The sort of sisterhood Nebula longs for is one that would give her a loyal sister even unto death. Although few of us need such a life-or-death bond, this is true sisterhood. It’s the kind that exemplifies selflessness and loyalty, no matter how life crumbles around you. That sort of sisterhood can been seen in between two women who are not movie characters, but real people. Their story is found in the Scripture, in the book of Ruth, which is often described as the greatest romantic love story in the Bible, but it is just as much a story about sisterhood. What truly draws these two women together? First it was family—Ruth married one of Naomi’s sons. Second it was death—both of their husbands died, leaving these women stranded in a male-dominated world. And this is where the two forge a beautiful sisterhood, although it doesn’t look promising at first. In fact, Naomi urges Ruth to go back to her mother (Ruth 1:8 ESV). Ruth refuses, simply saying, “Where you go I will go” (Ruth 1:16 ESV). On the surface, this devotion is not entirely logical, so it can only be one thing: sisterhood. We can only be certain of Ruth’s actions, and without any extra information, the only conclusion is that Ruth’s behavior proceeds from her exceedingly strong attachment to Naomi. While these two are technically family by marriage, they are not biologically related, and their sisterhood does not dissolve when their common family member dies. With the amount of sacrifice, lack of biological ties, and other available options, the bond between Ruth and Naomi must be a sisterhood strong enough to keep them together when all else would tear them apart.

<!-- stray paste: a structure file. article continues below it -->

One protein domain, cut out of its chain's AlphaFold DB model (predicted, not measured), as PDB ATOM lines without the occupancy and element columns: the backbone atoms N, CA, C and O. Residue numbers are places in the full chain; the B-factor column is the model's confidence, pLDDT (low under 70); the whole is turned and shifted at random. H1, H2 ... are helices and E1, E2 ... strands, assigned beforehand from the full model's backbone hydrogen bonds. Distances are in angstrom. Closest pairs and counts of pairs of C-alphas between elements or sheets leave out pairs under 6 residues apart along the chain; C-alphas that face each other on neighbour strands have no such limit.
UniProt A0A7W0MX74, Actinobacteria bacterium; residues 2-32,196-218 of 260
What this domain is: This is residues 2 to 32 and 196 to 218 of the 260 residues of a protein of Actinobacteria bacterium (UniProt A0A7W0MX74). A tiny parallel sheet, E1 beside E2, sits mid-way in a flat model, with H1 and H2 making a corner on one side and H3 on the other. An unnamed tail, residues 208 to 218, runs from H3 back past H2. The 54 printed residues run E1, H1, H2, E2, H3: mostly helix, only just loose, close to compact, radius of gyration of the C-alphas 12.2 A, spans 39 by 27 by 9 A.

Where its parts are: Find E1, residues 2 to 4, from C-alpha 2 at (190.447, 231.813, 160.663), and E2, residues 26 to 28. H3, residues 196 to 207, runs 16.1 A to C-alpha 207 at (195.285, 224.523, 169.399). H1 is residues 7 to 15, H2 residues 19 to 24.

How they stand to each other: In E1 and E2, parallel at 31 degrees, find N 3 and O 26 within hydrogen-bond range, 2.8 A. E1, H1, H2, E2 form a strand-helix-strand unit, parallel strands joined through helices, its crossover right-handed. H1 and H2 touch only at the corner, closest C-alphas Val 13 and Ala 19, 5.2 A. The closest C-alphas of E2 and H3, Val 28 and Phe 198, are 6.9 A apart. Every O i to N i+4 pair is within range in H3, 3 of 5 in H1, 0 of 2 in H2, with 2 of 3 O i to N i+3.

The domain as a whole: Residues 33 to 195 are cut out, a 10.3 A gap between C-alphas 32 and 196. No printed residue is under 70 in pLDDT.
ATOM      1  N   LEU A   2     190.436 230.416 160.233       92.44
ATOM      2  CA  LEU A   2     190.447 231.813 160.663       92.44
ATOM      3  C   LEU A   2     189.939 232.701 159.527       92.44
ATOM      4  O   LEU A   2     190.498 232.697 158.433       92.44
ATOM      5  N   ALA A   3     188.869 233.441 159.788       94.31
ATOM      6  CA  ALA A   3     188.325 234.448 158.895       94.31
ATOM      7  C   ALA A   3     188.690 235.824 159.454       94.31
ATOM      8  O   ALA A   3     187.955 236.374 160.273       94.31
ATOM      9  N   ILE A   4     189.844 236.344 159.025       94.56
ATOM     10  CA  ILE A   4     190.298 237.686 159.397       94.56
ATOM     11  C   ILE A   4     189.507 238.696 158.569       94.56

Ruth uproots her life for Naomi, leaving behind every familiar landmark and face. And how many people have loved another person so much that they began worshipping that person’s god, as Ruth does? Eventually, Ruth’s connection to Naomi results in a marriage between Ruth and Boaz, a relative of Naomi. The story ends with a new family and happiness for Ruth and Naomi (Ruth 4:13–17 ESV). The relationship between Ruth and Naomi exemplifies the beauty of sisterhood and the unique possibilities for such a bond between women.

As Hollywood tries to portray women more often as real, flawed characters, hopefully there will be more instances where sisterhood plays an important role in storytelling and character development. It must be something that interests audiences, since it appears in both a light comedy and an action-packed Marvel movie. Even though Pitch Perfect has some work to do before the Bellas can show us true sisterhood, the commitment and drive of their team is a step in the right direction. Guardians of the Galaxy Vol. 2 includes an even stronger depiction of sisterhood, making it integral to the story and a high-stakes issue for Gamora and Nebula. Without depictions of sisterhood (flawed as they may be) in either of these movies, the stories and characters would change drastically. Sisterhood is rarely perfect in real life (or in movies), but pursuing such a strong, caring bond is worth the effort. Striving for genuine, selfless sisterhood will lead to beautiful relationships, whether it’s in a movie or our own flesh-and-blood lives.